Health sciences study designs are often visualized as a pyramid of highest-to-lowest quality - sometimes called the "hierarchy of evidence." Several variations exist, generally putting systematic reviews or other syntheses at the top - representing the best evidence - followed by randomized controlled trials, then observational studies, with expert opinion at the bottom of the pyramid.
This concept of a pyramid of highest-to-lowest quality evidence has been criticized for being too simplistic and inappropriate for some areas of health research (Figure 1).
Figure 1. Traditional evidence pyramid. Systematic reviews are placed at the top of the pyramid as the best quality of evidence.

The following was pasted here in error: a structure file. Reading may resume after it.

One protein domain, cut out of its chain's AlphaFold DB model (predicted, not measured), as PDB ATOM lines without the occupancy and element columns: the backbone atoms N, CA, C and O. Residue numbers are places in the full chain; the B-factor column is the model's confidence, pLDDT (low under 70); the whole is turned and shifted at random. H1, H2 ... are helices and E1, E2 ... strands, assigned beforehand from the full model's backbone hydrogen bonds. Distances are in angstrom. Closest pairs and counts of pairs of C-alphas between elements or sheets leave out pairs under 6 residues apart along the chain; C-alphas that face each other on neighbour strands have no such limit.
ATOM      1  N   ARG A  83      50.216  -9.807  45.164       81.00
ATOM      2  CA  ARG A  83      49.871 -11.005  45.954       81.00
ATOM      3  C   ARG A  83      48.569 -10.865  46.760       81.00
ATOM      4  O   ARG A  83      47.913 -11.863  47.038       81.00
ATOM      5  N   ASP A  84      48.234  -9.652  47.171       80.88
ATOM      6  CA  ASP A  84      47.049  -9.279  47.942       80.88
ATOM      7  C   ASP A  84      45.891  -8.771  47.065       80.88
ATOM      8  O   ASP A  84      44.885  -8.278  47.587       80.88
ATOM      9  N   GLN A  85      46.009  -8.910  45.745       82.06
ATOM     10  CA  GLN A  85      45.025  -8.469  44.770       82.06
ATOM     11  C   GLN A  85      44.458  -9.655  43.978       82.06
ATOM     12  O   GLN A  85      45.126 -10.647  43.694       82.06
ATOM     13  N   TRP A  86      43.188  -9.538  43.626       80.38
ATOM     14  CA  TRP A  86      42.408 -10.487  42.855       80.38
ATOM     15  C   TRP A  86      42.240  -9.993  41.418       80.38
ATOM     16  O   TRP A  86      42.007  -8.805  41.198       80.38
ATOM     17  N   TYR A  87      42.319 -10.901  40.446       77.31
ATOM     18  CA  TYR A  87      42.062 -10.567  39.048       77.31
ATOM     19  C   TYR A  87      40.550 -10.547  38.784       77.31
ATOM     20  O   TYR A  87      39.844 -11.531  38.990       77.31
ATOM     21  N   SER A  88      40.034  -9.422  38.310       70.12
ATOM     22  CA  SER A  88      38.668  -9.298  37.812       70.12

Notably, in 2016 Murad et. al. proposed an update to the traditional evidence pyramid. Their visualization is pictured below - it blurs the lines between primary research study designs, and considers systematic reviews to be a lens through which the other types of evidence are viewed (Figure 2).
In 2017, Frieden wrote an article describing the wide range of study designs in health research and their strengths and weaknesses; an RCT is not always feasible or ethical for answering health research questions.
Figure 2. Murad et al's new evidence-based medicine pyramid. The revised pyramid: systematic reviews are a lens through which evidence is viewed.